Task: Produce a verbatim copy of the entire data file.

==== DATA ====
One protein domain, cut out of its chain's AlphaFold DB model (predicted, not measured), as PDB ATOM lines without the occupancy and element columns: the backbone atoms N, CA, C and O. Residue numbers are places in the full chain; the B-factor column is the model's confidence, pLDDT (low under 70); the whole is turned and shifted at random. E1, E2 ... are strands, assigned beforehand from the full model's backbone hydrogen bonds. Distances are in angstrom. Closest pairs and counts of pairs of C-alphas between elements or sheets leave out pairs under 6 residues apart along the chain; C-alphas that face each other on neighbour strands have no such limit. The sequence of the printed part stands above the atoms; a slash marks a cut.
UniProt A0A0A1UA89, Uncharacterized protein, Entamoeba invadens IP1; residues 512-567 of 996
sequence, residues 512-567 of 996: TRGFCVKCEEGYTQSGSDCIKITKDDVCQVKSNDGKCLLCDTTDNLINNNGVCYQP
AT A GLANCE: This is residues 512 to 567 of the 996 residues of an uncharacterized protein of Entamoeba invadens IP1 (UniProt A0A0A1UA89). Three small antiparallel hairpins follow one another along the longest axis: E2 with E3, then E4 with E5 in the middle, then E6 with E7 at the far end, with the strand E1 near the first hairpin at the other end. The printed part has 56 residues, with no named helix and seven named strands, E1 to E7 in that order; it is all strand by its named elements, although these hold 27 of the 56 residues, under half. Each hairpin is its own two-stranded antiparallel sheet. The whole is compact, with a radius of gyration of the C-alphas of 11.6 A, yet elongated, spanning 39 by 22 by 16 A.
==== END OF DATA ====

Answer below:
One protein domain, cut out of its chain's AlphaFold DB model (predicted, not measured), as PDB ATOM lines without the occupancy and element columns: the backbone atoms N, CA, C and O. Residue numbers are places in the full chain; the B-factor column is the model's confidence, pLDDT (low under 70); the whole is turned and shifted at random. E1, E2 ... are strands, assigned beforehand from the full model's backbone hydrogen bonds. Distances are in angstrom. Closest pairs and counts of pairs of C-alphas between elements or sheets leave out pairs under 6 residues apart along the chain; C-alphas that face each other on neighbour strands have no such limit. The sequence of the printed part stands above the atoms; a slash marks a cut.
UniProt A0A0A1UA89, Uncharacterized protein, Entamoeba invadens IP1; residues 512-567 of 996
sequence, residues 512-567 of 996: TRGFCVKCEEGYTQSGSDCIKITKDDVCQVKSNDGKCLLCDTTDNLINNNGVCYQP
AT A GLANCE: This is residues 512 to 567 of the 996 residues of an uncharacterized protein of Entamoeba invadens IP1 (UniProt A0A0A1UA89). Three small antiparallel hairpins follow one another along the longest axis: E2 with E3, then E4 with E5 in the middle, then E6 with E7 at the far end, with the strand E1 near the first hairpin at the other end. The printed part has 56 residues, with no named helix and seven named strands, E1 to E7 in that order; it is all strand by its named elements, although these hold 27 of the 56 residues, under half. Each hairpin is its own two-stranded antiparallel sheet. The whole is compact, with a radius of gyration of the C-alphas of 11.6 A, yet elongated, spanning 39 by 22 by 16 A.